Very high BMI linked to type 1 diabetesWednesday, 22 June 2022
New research published in the journal Diabetologia and presented at this year’s annual meeting of the American Diabetes Association suggests adolescents with an excessively high BMI (Body Mass Index) in their late teenage years may be more susceptible to developing type 1 diabetes in early adulthood.
The study was completed by Professor Gilad Twig and team at Sheba Medical Center in Israel.
Type 1 diabetes has been traditionally referred to as childhood diabetes, occurring in children of any age and weight, although it can also develop in adolescence and well into adulthood.
The new study analysed the association between BMI in late adolescence (from age 18 years) and incidence of type 1 diabetes in young adulthood.
In this nationwide study, all Israeli adolescents, ages 16–19 years, undergoing medical evaluation in preparation for mandatory military conscription between January 1996 and December 2016, were included for analysis unless they had a history of abnormal blood sugar. A total of 1.46 million adolescents were included. Data were linked with information about adult onset of type 1 diabetes in the Israeli National Diabetes Registry. Weight and height were measured at study entry, and statistical modelling was used to calculate any excess risk of type 1 diabetes associated with overweight or obesity. In a model adjusted for age, sex and socio-demographic variables, the increased risk of type 1 diabetes increased as BMI increased.
“Given that, in our cohort, there was an association between adolescent obesity and type 1 diabetes even when excluding those with pre-existing autoimmune conditions, additional factors may link obesity specifically to type 1 diabetes.”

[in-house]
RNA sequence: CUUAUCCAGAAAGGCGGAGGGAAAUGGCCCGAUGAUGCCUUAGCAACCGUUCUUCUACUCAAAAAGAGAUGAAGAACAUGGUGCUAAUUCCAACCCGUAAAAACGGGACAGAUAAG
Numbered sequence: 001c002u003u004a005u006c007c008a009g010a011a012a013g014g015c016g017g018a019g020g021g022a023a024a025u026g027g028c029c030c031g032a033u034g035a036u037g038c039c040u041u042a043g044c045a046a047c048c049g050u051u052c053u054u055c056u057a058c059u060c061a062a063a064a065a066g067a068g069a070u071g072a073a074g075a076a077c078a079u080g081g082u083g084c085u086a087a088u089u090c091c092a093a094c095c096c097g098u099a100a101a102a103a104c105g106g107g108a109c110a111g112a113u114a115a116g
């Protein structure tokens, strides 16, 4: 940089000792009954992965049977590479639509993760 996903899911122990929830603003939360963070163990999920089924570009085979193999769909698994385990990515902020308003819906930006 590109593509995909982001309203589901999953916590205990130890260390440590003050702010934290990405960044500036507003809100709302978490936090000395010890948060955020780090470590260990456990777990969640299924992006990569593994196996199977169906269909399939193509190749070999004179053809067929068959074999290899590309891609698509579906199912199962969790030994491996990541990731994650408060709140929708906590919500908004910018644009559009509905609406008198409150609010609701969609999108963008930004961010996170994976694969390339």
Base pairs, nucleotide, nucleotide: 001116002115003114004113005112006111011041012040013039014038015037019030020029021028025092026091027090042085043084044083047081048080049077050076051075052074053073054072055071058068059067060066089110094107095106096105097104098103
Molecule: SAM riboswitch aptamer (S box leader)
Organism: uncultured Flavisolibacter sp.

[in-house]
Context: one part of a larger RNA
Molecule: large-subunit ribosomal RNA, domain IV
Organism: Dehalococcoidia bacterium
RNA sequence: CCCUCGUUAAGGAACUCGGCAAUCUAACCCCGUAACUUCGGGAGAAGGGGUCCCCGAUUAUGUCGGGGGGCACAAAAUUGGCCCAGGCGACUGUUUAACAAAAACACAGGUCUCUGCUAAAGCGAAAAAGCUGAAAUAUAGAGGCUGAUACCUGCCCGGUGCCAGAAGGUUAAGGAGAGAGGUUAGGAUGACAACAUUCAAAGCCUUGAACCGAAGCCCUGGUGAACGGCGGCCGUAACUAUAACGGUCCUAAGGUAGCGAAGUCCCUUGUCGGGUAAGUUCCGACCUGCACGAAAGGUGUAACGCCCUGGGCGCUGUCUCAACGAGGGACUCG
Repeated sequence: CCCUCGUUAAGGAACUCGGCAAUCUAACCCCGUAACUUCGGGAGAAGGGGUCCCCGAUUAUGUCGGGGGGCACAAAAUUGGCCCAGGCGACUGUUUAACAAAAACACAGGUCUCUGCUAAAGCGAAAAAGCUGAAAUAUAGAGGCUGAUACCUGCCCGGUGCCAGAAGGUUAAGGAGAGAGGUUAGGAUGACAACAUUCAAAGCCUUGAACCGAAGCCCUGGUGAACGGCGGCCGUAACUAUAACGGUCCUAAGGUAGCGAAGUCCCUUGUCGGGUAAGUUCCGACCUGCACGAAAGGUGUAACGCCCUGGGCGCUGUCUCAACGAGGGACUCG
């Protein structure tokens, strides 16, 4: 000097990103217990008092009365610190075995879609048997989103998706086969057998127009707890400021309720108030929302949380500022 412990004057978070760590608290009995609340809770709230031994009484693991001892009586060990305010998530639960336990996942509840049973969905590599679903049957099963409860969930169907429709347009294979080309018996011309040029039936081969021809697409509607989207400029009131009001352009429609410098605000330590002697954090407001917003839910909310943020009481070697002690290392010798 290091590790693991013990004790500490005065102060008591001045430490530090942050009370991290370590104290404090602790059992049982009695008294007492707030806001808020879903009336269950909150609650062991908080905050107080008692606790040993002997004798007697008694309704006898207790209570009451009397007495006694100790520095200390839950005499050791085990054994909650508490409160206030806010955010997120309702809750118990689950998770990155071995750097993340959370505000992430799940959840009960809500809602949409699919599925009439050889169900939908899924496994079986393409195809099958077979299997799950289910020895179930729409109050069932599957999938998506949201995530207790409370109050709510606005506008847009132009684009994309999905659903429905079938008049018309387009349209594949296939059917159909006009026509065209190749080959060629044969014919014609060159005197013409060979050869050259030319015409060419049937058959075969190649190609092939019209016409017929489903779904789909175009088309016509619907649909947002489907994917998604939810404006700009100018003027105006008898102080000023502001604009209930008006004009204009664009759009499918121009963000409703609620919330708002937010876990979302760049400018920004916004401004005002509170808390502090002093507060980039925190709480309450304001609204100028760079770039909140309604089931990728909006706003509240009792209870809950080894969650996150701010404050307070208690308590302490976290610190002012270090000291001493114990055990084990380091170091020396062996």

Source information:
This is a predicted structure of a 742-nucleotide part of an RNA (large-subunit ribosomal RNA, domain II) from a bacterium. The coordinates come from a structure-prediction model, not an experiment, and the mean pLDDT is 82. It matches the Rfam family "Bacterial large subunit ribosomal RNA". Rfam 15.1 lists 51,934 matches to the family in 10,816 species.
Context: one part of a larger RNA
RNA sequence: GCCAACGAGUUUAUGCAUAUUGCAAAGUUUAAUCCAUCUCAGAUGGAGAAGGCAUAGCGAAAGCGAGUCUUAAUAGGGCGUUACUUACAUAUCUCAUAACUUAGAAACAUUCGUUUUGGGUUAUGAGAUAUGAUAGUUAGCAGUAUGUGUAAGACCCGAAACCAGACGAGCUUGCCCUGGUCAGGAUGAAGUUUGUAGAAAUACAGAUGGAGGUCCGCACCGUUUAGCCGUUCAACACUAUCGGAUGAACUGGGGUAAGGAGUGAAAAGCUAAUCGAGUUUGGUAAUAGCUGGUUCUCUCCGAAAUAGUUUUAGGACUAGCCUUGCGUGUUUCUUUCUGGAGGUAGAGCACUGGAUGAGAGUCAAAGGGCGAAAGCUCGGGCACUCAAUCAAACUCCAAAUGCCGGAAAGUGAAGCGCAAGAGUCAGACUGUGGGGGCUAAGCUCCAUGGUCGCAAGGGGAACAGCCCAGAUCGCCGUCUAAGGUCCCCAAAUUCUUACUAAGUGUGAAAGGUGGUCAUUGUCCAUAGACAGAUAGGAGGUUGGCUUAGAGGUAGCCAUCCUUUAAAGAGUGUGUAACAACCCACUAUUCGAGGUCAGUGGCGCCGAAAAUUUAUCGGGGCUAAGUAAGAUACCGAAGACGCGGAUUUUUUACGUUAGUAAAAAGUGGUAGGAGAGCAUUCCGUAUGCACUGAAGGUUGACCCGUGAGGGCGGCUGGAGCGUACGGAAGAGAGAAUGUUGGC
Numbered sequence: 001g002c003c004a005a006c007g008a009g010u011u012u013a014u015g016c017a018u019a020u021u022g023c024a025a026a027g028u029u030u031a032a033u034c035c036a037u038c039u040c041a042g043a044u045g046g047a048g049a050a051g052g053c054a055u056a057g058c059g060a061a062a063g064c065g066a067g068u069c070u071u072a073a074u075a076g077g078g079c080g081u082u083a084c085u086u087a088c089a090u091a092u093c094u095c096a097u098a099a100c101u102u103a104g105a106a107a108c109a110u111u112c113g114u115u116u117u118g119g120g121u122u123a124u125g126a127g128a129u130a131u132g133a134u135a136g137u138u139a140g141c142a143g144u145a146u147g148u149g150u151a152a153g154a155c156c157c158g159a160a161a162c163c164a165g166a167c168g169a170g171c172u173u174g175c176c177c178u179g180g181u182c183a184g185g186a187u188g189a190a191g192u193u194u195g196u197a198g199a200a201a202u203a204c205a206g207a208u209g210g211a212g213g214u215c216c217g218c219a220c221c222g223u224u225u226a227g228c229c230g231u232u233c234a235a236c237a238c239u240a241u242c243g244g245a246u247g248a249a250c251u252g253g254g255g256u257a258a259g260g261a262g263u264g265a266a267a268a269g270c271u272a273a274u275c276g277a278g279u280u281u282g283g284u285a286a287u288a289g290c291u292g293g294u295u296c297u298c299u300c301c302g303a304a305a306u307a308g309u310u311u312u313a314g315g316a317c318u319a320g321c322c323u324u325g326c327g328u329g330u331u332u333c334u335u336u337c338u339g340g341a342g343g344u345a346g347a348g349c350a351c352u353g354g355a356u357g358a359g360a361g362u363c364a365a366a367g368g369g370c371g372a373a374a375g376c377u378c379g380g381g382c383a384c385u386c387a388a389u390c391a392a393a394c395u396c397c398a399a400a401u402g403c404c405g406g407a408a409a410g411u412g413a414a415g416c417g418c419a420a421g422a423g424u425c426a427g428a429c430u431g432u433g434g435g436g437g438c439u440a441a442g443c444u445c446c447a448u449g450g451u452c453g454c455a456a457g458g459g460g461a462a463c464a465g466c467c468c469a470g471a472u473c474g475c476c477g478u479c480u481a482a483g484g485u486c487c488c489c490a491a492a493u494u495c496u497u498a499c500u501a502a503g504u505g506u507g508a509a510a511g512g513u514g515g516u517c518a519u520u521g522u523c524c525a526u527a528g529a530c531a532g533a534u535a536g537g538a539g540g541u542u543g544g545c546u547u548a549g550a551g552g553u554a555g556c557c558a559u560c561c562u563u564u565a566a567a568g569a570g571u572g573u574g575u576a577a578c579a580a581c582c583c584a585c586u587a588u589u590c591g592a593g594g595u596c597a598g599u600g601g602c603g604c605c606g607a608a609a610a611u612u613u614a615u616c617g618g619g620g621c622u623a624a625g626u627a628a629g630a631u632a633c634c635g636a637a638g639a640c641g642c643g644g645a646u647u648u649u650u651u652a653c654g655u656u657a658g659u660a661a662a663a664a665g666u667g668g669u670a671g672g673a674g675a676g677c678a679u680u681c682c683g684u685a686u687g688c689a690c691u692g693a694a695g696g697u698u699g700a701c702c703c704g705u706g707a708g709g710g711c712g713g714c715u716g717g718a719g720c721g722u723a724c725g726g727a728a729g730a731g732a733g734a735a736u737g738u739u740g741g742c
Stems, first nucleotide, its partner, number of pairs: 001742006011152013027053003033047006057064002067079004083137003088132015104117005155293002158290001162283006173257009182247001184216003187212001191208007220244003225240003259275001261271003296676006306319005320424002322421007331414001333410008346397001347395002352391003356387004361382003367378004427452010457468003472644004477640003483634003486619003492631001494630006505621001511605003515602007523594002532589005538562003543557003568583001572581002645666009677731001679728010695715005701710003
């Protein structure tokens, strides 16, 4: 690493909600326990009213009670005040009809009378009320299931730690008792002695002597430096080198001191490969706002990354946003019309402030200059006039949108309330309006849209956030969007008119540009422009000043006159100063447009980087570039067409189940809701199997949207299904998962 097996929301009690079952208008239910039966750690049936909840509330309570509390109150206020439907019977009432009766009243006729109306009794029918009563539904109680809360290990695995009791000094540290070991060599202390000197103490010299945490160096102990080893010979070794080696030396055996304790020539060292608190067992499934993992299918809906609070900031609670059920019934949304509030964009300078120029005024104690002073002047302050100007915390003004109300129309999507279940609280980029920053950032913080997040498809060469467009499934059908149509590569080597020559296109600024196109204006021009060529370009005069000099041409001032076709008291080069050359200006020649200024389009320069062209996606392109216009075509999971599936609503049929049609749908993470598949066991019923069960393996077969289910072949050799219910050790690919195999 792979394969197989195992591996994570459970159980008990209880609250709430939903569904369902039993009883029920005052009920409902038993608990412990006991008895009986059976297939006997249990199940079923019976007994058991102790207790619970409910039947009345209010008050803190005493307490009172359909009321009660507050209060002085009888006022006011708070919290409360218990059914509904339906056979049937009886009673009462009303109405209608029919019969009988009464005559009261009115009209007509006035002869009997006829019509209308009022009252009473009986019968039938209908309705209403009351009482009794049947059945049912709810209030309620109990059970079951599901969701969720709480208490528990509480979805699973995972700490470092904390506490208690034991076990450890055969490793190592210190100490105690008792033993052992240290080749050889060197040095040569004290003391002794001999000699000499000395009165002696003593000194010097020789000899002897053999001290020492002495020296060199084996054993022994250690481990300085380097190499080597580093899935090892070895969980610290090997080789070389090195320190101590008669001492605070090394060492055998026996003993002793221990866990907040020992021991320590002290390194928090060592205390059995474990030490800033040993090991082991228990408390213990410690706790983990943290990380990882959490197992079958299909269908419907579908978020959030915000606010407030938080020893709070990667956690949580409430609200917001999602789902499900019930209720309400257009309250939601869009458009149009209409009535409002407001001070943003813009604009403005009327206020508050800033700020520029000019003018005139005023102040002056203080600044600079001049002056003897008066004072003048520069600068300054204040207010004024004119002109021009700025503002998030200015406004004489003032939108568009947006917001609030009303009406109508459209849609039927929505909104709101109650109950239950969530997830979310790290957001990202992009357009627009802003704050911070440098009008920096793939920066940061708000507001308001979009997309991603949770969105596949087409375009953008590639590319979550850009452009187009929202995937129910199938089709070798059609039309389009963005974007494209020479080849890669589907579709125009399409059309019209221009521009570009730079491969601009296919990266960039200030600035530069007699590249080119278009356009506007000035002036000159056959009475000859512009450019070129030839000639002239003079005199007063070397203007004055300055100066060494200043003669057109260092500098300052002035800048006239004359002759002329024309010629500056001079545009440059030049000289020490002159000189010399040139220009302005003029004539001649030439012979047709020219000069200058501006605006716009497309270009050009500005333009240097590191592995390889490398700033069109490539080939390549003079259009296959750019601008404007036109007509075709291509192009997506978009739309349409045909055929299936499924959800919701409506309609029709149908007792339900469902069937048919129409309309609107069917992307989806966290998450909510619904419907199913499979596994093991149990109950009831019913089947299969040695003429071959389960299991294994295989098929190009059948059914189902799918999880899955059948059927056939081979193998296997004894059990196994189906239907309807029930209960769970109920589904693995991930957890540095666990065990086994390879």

They explain that several biological mechanisms have been suggested to explain the association between obesity and type 1 diabetes. The ‘accelerator’ hypothesis suggests that both type 1 and type 2 diabetes are caused by insulin resistance set against various genetic backgrounds that affect the rate of loss of the insulin-producing beta cells in the pancreas and thereby ultimately resulting in clinical presentation of diabetes. According to this hypothesis, the increasing demand for insulin renders the beta cells more ‘antigenic’ (prone to auto-destruction), and thus accelerates their loss through autoimmune injury.
The current study projects that around 1 in 8 (12.8%) of the newly diagnosed cases of type 1 in the study can be attributed to abnormally excessive weight at adolescence.
“Further work needs to be done to unravel this association so that we can better address the full spectrum of risks posed by obesity or identify common environmental factors affecting both weight and type 1 diabetes.”